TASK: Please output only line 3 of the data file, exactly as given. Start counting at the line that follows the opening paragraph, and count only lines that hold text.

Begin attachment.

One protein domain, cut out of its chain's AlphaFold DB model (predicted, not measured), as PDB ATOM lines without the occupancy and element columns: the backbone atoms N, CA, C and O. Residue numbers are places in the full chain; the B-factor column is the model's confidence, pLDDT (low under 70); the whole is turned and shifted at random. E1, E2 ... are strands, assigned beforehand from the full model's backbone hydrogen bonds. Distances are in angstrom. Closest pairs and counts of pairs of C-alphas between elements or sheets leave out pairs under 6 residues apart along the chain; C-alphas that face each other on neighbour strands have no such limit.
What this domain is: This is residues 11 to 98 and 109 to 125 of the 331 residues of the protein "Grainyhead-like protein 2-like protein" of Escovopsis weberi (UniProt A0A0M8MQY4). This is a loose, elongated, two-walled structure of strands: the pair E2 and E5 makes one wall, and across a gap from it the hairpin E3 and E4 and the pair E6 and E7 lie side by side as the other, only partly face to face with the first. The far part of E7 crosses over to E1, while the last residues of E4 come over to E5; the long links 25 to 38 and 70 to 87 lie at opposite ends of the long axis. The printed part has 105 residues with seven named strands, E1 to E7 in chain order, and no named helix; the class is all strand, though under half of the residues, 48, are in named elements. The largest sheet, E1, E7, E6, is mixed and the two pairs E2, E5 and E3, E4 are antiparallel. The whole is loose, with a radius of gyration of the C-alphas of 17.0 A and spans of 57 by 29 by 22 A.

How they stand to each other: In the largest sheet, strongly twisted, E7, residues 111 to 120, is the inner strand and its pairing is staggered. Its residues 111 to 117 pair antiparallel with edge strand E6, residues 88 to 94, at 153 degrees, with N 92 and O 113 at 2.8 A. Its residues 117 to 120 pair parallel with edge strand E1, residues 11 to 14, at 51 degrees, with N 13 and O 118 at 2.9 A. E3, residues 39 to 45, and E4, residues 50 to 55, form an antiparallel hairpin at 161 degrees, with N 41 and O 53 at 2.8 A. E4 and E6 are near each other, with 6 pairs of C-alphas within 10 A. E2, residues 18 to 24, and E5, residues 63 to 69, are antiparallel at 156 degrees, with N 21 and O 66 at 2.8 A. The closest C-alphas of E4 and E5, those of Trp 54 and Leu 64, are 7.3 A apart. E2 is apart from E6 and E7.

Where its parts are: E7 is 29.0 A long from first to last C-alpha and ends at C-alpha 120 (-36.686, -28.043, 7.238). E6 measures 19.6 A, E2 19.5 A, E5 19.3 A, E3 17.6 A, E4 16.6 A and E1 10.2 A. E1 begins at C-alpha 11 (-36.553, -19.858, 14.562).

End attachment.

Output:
Where its parts are: E7 is 29.0 A long from first to last C-alpha and ends at C-alpha 120 (-36.686, -28.043, 7.238). E6 measures 19.6 A, E2 19.5 A, E5 19.3 A, E3 17.6 A, E4 16.6 A and E1 10.2 A. E1 begins at C-alpha 11 (-36.553, -19.858, 14.562).